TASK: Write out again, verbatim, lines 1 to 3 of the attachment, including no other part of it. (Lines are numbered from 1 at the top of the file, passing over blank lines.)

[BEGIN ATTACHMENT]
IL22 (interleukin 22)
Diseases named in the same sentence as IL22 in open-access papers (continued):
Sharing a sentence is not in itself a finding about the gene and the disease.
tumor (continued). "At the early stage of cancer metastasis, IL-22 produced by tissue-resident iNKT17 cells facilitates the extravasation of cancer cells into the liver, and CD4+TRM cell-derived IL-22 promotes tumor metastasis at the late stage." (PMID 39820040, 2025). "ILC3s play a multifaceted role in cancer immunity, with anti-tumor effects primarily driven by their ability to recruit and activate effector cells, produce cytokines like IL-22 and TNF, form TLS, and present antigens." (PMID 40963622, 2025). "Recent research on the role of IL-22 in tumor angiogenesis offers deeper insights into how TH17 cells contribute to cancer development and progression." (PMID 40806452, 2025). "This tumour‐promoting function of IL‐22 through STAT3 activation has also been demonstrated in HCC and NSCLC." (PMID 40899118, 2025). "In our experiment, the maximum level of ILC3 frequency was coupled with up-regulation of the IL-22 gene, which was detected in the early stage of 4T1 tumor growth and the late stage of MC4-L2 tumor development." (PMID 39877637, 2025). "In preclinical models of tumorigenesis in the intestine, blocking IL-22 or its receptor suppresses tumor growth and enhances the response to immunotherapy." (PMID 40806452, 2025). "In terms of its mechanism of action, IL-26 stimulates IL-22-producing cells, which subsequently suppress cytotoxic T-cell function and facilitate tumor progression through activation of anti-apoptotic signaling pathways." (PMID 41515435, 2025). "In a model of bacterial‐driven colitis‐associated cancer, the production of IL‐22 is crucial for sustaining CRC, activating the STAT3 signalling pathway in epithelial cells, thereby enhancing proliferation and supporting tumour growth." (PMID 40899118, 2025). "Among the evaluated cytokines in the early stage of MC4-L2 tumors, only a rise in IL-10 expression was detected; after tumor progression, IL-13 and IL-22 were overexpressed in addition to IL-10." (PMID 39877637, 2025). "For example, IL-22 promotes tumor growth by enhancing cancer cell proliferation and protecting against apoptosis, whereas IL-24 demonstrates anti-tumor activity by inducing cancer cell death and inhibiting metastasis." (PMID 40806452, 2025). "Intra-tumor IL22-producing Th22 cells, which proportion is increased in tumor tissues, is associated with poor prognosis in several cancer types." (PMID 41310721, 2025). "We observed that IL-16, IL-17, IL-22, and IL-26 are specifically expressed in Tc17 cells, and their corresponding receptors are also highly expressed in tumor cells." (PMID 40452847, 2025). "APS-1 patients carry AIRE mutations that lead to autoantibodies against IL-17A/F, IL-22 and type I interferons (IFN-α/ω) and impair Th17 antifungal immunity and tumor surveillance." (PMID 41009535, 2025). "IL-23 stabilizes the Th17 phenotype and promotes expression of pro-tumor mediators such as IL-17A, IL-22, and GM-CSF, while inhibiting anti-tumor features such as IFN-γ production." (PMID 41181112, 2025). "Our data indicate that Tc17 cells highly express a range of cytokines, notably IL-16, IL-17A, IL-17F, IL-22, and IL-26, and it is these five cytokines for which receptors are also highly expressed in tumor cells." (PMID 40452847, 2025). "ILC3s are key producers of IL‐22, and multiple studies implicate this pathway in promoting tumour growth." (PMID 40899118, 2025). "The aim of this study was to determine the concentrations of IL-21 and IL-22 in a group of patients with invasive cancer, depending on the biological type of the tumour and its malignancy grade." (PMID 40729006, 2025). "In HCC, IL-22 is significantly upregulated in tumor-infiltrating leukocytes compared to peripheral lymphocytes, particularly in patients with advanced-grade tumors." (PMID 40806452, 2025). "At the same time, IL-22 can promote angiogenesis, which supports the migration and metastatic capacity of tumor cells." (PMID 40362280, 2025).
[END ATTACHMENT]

IL22 (interleukin 22)
Diseases named in the same sentence as IL22 in open-access papers (continued):
Sharing a sentence is not in itself a finding about the gene and the disease.